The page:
I was at a conference for work this past week and heard an alarming statistic, the average person is only earning 0.09% per year interest on their savings account.
Do you know how much interest you’re earning on your savings account? If you *were* like me and had your savings account at Chase, their annual interest rate is even lower than the average 0.09%. According to the presentation, Chase customers are only getting 0.03% per year. That’s the $0.05 transaction you and your friends joke about over brunch.
I wish I could say that I came to this realization years ago. Sadly, I had all my savings with Chase up until last fall. It wasn’t until I started reading the Broke Millennial, that I realized the banking universe expanded beyond the Chase Bank across the street. Once I started doing my own research I realized just how much higher the interest rates are with online banks. In some cases, I could instantly earn another 2% in interest per year just by transferring my savings balance to one of these online banks. So that’s just what I did!
Online Banks & Savings Accounts
They’re called online banks is because they are online (obviously) and are without a brick and mortar presence. By keeping their overhead costs low, these online banks are able to pass their operational cost savings along to their customers in the form of higher interest rates. Here are a few of the top online banks and their current interest rate offerings.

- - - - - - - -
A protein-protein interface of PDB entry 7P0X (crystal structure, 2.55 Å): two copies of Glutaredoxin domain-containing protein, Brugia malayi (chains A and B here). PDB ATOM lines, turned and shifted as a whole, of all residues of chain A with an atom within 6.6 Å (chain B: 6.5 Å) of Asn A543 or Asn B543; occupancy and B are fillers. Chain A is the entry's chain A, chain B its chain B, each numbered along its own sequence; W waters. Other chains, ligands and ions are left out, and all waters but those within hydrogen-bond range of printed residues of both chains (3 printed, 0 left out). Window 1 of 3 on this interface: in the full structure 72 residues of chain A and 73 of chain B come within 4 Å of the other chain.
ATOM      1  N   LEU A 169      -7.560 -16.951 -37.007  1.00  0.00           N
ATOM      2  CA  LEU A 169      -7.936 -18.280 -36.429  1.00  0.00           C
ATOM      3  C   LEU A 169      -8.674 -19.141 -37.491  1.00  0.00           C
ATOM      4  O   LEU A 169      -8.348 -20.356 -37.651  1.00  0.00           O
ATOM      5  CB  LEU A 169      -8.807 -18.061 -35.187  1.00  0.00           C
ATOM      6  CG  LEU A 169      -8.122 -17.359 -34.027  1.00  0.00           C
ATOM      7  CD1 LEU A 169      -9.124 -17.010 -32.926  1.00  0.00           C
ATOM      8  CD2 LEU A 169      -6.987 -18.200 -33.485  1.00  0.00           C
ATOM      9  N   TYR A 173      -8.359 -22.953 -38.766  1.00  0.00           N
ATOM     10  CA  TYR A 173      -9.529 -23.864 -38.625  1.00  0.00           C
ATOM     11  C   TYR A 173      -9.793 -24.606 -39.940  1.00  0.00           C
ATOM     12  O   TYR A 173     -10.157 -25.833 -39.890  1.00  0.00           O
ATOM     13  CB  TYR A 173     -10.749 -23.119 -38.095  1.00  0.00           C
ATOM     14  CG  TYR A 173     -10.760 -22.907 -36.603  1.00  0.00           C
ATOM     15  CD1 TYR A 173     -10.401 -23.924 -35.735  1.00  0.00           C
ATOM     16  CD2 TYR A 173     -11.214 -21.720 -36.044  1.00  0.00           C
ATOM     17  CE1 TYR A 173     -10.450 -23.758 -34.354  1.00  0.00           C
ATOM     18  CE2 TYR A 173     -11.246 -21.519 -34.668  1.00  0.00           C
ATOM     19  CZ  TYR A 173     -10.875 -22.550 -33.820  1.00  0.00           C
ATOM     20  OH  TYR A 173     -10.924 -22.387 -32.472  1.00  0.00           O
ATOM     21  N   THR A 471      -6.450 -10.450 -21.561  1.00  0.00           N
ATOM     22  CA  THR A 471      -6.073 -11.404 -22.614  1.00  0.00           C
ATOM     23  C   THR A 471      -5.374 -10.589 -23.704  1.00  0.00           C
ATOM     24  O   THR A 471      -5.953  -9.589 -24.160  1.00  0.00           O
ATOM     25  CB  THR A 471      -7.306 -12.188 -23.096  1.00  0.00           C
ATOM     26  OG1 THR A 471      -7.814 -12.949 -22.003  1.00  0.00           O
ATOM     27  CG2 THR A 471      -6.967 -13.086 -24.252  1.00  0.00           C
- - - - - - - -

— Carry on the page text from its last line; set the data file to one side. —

- Ally Bank – 2.10%
- Betterment Savings – 2.43%
- Flourish Cash* – 2.20%
- PurePoint Financial – 2.15%
So much better than 0.03%. So what does this mean in terms of dollars and cents to the saver? The example below demonstrates the monthly and annual interest earned with a savings account balance of $50,000.
What would you do with an extra $1,000 each year? Personally, my husband and I are using the extra interest to put towards purchasing our first home. Online savings accounts are a great place to build your emergency fund or begin saving for your short term goals (think vacations, car purchases, home down payments, etc. )
Brick & Mortar Banks
I am not totally disregarding traditional brick and mortar banks. In my opinion, there is still a need to have a relationship with a national bank for convenience and the ability to walk into a branch if needed. I’ve been thankful to have a Chase Bank across the street when we were depositing checks from our wedding, merging bank accounts and when we needed a quick turn around for cashier’s checks for our last safety deposit.
Hope you find this post enlightening and that it moves you to research some of the online savings accounts and give yourself an interest promotion!
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